I shot this with a waterproof camera on a slider dolly . Using this device I created a simulated experience of walking through the waterway for the viewer. This time I focused on the expression of the movement of the sand in the waterway and the reflection of the surface ripples on the waterway's inside walls.
Sakurai was born in Yokohama,Japan in 1958 and graduated from University of Tsukuba [ M.F.A.] in 1985. Sakurai has taught at Seian University of Art and Design since 2012 as professor. Exhibitions include The 4th Sydney Biennale (1982), Postwar Art in Japan, The Getty Center, Los Angeles (2007), 62nd Melbourne International Film Festival (2013), 58th San Francisco International Film Festival, 13th International Festival Signes de Nuit, Paris (all 2015). Sakurai’s work can be found in the collections of the National Gallery of Canada and J.Paul Getty Trust. Grand Prix of Locarno City at 4th International Video & Electronic Art Festival, Locarno,Switzerland(1993), Asolo Award the Best Videoart Work at 35th Asolo Art Film Festival,Italy, The Best International Experimental Short Film - Eisenstein Award at 12th Blow-Up Arthouse International Film Festival,Chicago.(all 2016)
Grand Prize at 39th Tokyo Video Festival 2017 in Tokyo.
2nd Prize of FILE Video Art Award at the 18th FILE 2017 in São Paulo.
Special.Jury Prize at 7th International Videoart Festival of Camaguey in Cuba.(all 2017)
Miss Park Project #1 (2017), Yongchu Suh
7 minutes 35 seconds, animation
Miss Park Project #1 is the first in a series of works that conjure the women from modern Korean history through the medium of animation.
The term “animation” originates from the Latin word anima, which means “breath,” or animatus, which means “breathing,” suggesting that animation is a magical medium that breathes life into that which is lifeless or dead. Miss Park Project #1 uses the medium of animation to inject life energy into old, faded photographs of women from the past and summon them to the present day.
The project utilizes a method of collage and décollage with archival photographs. First, the images of women in the photographs are cut out by hand and re-photographed. White paint is swept across the cut-out image, and it is photographed once more. Then the next archival image is added, and this process of collaging, painting and shooting is repeated. The images of the women are gradually built up as if re-echoing their manifestation over time. Finally, the built-up image undergoes a process of décollage. The pieces are removed in an intuitive way, becoming torn and frayed in the process, and a wholly new image is uncovered. Each step of the process is captured as an individual frame and combined in an animation. Here, the dualistic division of life and death and the linear sense of time disappear. These animated footages of the deconstruction and reassembly are montaged on a multi-screen installation in the final exhibition stage.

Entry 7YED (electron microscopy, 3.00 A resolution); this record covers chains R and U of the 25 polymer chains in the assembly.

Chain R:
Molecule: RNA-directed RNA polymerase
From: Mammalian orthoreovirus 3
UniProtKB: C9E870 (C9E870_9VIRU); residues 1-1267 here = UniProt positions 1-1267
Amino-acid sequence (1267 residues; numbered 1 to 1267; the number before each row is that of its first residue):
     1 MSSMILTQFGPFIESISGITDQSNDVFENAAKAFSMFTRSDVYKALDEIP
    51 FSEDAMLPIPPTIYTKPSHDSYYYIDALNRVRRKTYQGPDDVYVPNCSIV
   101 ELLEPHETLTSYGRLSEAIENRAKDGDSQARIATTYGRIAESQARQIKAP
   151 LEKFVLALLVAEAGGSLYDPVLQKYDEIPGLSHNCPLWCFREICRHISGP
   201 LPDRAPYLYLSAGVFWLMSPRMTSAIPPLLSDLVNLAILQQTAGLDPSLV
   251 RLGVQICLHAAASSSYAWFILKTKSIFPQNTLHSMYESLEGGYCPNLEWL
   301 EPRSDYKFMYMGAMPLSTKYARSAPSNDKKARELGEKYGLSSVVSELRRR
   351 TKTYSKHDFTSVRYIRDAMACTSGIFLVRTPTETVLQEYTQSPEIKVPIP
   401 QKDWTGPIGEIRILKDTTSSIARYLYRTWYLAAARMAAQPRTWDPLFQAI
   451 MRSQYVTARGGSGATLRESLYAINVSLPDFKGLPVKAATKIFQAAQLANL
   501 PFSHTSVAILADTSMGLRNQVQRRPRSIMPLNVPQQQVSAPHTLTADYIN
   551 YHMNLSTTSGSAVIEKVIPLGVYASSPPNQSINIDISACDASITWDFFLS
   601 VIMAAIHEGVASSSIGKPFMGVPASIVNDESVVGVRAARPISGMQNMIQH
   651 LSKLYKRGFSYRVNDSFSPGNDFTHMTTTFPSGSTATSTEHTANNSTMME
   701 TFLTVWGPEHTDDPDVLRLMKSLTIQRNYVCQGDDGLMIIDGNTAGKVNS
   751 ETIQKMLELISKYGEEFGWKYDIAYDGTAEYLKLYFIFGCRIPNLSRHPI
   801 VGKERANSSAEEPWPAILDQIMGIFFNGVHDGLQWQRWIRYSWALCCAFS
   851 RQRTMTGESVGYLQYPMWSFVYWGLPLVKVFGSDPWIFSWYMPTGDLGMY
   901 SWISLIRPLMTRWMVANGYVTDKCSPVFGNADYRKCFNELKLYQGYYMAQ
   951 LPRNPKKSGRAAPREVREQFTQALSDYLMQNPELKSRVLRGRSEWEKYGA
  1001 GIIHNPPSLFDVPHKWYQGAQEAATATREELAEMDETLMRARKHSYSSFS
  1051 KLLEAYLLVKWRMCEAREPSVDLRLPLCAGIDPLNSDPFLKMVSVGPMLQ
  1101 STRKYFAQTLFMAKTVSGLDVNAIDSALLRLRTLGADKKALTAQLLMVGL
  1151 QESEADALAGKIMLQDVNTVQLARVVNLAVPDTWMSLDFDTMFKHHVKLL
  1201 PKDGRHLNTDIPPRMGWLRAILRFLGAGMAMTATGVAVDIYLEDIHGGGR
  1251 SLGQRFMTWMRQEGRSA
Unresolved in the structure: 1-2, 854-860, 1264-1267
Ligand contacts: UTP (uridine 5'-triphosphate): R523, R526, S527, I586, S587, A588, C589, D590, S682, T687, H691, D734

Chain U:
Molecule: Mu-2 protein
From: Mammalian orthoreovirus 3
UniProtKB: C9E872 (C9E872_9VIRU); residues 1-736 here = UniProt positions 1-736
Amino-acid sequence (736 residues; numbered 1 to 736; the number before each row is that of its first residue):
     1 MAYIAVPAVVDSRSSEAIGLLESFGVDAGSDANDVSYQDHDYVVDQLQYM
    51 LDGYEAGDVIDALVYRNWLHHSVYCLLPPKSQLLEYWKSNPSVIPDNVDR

Miss Park Project #1 was created through the handling, ripping, painting, and tearing of old photographs in an analog process that recalls a performative ritual. It is at once a tribute to my mom, who lived through tumultuous times as a daughter, sister, wife, and mother, and a kind of carnivalistic act of sympathy for the myriad lives of women that cannot be singularly symbolized and defined. I hope that the visual and auditory imagery with its many layers and textures create an involuntary and indefinable sensory experience which transports the viewer to a surreal (or unreal) space and time.
Yongchu Suh creates essay films using animation techniques as a basis. Her work, which is both rough and intricate like a tangled and quilted tapestry, gives voice to the human experiences of a nondeterministic and often contradictory life, being conscious of the socio-political ethics that exist at individual and collective levels. She moves freely between 16mm film, video, and digital media to create moving images and utilizes a variety of animation techniques including paint on glass, sand art, scratch boards, charcoal, collage and décollage. In the exhibition stage, she creates multi-screen film installations, interactive media art, live performances with mobile transmissions, and theatrical media projections that depart from conventional modes of production and presentation. Suh's recent interests lie in the performativity and sensory experiences of animators who are the creators (and laborers) in the production of animated films. Within this context, she explores the manner in which animations are produced and ultimately displayed to unearth the trace of the animator's performative practice and creative process.
Her works have been internationally invited in over 50 festivals and art shows, such as Hammer Museum, Seoul Museum of Art, Platform-L Contemporary Art Center, Korean Film Archive, Hiroshima International Animation Festival, Fantoche International Animation Film Festival, Seoul International Cartoon and Animation Festival and Seoul International New Media Festival, etc.
Suh has received her PhD degree in Animation Theory from Chung-Ang University, MFA degree in Experimental Animation & Integrated Media from California Institute of the Arts, and BFA degree (Graduated with Honors) in Animation from School of Visual Arts in New York. She is currently teaching at Korea National University of Arts.